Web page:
Employers who offer apprenticeship places have an employment contract with their apprentices, but off-the-job training and assessment is wholly funded by the state for apprentices aged between 16 and 18. In England, Government only contributes 50% of the cost of training for apprentices aged 19 and over.

Government funding agencies (in England, the Learning and Skills Council) contract with 'learning providers' to deliver apprenticeships, and may accredit them as a Centre of Vocational Excellence or National Skills Academy These organisations provide off-the-job tuition and manage the bureaucratic workload associated with the apprenticeships. Providers are usually private training companies but might also be Further Education colleges, voluntary sector organisations, Chambers of Commerce or employers themselves.

United States

Apprenticeship programs in the United States are regulated by the National Apprenticeship Act, also known as the "Fitzgerald Act."

American apprenticeship educational regime

In the United States, education officials and nonprofit organizations who seek to emulate the apprenticeship system in other nations have created school to work education reforms. They seek to link academic education to careers. Some programs include job shadowing, watching a real worker for a short period of time, or actually spending significant time at a job at no or reduced pay that would otherwise be spent in academic classes or working at a local business. Some legislators raised the issue of child labor laws for unpaid labor or jobs with hazards.

See also standards based education reform which eliminates different standards for vocational or academic tracks

The standards based education reform movement was based on research by the NCEE (headed by Marc Tucker) in Japan, Denmark, Singapore and Germany. The study "America's Choice, High Skills or Low Wages" found that each of these countries has a central ministry which requires a standard curriculum that all students must take with no exceptions. The NCEE study proposed creating internationally-benchmarked standards for educational achievement. All education programs would lead to a skill certificate that "certifies that an individual has mastered occupational skills at levels that are a least as challenging as skill standards endorsed by the National Skills Standards Board". The National Skill Standards Board was established as part of Goals 2000 to match the competencies cited by the Department of Labor's SCANS report. The NCEE study, "A Human Resources Development Plan for the United States," stated, "These new professional and technical certificates and degrees typically are won within three years of acquiring the general education certificate [Certificate of Initial Mastery (CIM)].. captures all of the essentials of the apprenticeship idea...redefines college... can access the system through the requirement that their employers spend an amount equal to 1 and 1/2 percent of their salary and wage bill on training leading to national skill certification.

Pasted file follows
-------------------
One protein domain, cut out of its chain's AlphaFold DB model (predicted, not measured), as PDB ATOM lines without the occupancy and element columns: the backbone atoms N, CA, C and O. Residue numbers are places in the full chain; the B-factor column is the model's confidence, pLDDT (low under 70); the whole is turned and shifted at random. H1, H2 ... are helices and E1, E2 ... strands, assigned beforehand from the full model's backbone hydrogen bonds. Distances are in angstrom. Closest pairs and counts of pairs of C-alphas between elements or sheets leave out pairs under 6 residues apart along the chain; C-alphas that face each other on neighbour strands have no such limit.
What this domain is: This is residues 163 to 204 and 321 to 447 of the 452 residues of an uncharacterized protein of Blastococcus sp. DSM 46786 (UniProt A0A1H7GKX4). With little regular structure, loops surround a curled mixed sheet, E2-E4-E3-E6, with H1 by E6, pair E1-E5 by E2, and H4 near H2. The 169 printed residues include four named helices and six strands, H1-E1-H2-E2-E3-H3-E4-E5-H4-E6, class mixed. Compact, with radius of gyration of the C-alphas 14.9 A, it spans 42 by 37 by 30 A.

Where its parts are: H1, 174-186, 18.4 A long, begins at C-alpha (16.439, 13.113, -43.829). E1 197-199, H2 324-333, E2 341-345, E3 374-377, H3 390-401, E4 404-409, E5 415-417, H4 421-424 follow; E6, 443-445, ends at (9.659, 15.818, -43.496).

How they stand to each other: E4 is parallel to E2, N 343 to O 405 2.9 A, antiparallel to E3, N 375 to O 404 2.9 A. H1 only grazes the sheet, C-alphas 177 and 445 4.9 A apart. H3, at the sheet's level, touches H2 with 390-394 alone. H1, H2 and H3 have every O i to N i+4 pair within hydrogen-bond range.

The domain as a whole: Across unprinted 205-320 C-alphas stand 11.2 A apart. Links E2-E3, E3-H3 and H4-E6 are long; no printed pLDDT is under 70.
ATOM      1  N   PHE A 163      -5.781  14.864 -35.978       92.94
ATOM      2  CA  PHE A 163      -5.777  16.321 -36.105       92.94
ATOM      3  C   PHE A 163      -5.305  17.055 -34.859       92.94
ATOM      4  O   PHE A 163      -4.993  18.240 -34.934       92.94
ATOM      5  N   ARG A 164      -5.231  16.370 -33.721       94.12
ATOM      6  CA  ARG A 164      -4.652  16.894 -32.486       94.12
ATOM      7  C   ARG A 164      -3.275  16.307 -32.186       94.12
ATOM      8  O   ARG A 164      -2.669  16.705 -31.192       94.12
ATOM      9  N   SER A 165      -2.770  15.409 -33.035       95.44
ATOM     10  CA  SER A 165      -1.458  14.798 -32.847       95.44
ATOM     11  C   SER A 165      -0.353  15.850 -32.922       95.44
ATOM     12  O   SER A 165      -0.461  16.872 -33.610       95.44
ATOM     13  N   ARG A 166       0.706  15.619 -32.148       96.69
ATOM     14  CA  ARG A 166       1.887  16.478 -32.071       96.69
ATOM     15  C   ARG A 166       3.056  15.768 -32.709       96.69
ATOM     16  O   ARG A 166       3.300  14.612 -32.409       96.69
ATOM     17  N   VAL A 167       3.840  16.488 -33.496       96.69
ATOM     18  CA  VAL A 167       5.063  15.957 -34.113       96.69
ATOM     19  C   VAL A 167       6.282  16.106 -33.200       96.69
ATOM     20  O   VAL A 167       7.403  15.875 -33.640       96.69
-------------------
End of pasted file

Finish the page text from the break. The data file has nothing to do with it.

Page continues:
In contrast to the scenario of the NCEE study "America's Choice, High Skills or Low Wages", European students in nations such as Germany are actually tracked by test scores between college-bound, skilled apprenticeship and unskilled labor tracks, rather than held to one uniform passing standard. After elementary school, half of all German students are tracked to the "Hauptschule" (a five-year, upper-elementary school for manual trades). At fifteen, students enter this trade school and become apprentices in their chosen professions, graduating with trade certifications at age 18. About one in four are assigned to the Realschule for training in white-collar jobs in finance or administration (which includes on-the-job training from ages 16 to 18). Originally, only one quarter of German students attended the Gymnasium (college-preparatory high school, graduation from which is necessary to attend a college or university). In Germany, apprenticeships essentially end a person's education by age 16, whereas in the U.S. apprenticeships could occur at any age.

In the United States, school to work programs usually occur only in high school. American high schools were introduced in the early 20th century to educate students of all ability and interests in one learning community rather than prepare a small number for college. Traditionally, American students are tracked within a wide choice of courses based on ability, with vocational courses (such as auto repair and carpentry) tending to be at the lower end of academic ability and trigonometry and pre-calculus at the upper end.